Recovery from eating disorder 1 year after start of treatment is related to better mentalization and strong reduction of sensitivity to others
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To investigate whether recovery from an eating disorder is related to pre-treatment attachment and mentalization and/or to improvement of attachment and mentalization during treatment.
For a sample of 38 anorexia nervosa (AN) and bulimia nervosa (BN) patients receiving treatment the relations between attachment security, mentalization, comorbidity and recovery status after 12 months (not recovered or recovered), and after 18 months (persistently ill, relapsed, newly recovered, or persistently recovered) were investigated. Attachment security and mentalization were assessed by the Adult Attachment Interview at the start of the treatment and after 12 months. Besides assessing co-morbidity—for its effect on treatment outcome—we measured psycho-neuroticism and autonomy because of their established relations to both eating disorder symptoms and to attachment security.
Recovery both at 12 months and at 18 months was related to higher levels of mentalization; for attachment, no significant differences were found between recovered and unrecovered patients. Patients who recovered from AN or BN also improved on co-morbid symptoms: whereas pre-treatment symptom severity was similar, at 12 months recovered patients scored lower on co-morbid personality disorders, anxiety, depression, self-injurious behaviour and psycho-neuroticism than unrecovered patients. Improvement on autonomy (reduced sensitivity to others; greater capacity to manage new situations) in 1 year of treatment was significantly higher in recovered than in unrecovered patients.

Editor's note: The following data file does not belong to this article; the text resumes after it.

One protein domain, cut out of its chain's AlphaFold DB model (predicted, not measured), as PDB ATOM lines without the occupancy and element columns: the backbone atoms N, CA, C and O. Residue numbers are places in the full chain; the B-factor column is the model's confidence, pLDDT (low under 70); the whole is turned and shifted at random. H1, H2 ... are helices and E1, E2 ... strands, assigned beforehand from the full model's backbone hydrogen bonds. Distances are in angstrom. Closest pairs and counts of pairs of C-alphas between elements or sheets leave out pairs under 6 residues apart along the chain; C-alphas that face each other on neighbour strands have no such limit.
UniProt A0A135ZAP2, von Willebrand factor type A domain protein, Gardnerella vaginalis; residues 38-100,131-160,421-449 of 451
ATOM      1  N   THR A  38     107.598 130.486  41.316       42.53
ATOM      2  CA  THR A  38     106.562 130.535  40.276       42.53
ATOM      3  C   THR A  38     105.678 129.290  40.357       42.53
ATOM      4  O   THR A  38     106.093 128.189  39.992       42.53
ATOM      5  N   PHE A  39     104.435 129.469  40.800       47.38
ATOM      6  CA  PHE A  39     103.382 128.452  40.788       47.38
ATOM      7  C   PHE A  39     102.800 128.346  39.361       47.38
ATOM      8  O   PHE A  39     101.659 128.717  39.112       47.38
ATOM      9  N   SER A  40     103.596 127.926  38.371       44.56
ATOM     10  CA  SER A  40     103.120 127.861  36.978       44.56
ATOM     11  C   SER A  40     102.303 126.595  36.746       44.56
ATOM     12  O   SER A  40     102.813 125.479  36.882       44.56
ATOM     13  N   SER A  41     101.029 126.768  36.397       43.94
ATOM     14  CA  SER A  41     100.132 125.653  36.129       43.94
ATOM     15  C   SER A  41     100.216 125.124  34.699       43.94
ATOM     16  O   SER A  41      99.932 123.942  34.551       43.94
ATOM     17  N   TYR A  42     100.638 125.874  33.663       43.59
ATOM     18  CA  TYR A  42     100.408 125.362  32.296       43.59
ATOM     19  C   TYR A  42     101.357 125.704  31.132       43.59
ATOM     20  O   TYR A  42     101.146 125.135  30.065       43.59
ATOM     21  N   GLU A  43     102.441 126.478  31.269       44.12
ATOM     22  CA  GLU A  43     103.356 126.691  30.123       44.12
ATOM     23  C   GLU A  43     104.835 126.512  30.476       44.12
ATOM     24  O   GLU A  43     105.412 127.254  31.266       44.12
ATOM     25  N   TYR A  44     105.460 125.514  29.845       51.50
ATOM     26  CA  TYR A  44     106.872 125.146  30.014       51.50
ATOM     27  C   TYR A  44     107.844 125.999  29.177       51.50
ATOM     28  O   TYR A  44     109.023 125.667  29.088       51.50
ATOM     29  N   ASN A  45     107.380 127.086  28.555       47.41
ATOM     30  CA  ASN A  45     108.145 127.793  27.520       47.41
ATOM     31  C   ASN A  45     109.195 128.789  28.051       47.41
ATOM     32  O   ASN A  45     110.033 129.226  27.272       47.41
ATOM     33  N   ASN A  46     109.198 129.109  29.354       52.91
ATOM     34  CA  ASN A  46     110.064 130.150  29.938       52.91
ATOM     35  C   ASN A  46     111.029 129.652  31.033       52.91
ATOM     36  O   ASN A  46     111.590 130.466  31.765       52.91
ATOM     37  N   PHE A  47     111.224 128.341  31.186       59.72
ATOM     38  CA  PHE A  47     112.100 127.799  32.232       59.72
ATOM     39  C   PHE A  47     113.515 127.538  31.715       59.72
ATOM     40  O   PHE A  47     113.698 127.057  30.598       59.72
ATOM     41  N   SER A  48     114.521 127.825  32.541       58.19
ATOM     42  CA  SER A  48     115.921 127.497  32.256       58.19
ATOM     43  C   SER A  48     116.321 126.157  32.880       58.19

A focus on enhancing mentalization in eating disorder treatment might be useful to increase the chances of successful treatment. Improvement of autonomy might be the mechanism of change in recovering from AN or BN.
Level of Evidence
Level III cohort study.
KeywordsAttachment Mentalization Recovery AAI Autonomy Eating disorders
The authors thank Mrs. C. Vierboom for her contribution to conducting the AAI, and Ms. Z. van Loenhout for her contribution to processing the data.
Compliance with ethical standards
Conflict of interest
On behalf of all authors, the corresponding author states there are no conflicts of interest.
This study has been approved by the Netherlands Medical Ethical Committee for Mental Health Institutions (Medisch-Ethische Toetsingscommissie Instellingen Geestelijke Gezondheidszorg, METIGG).
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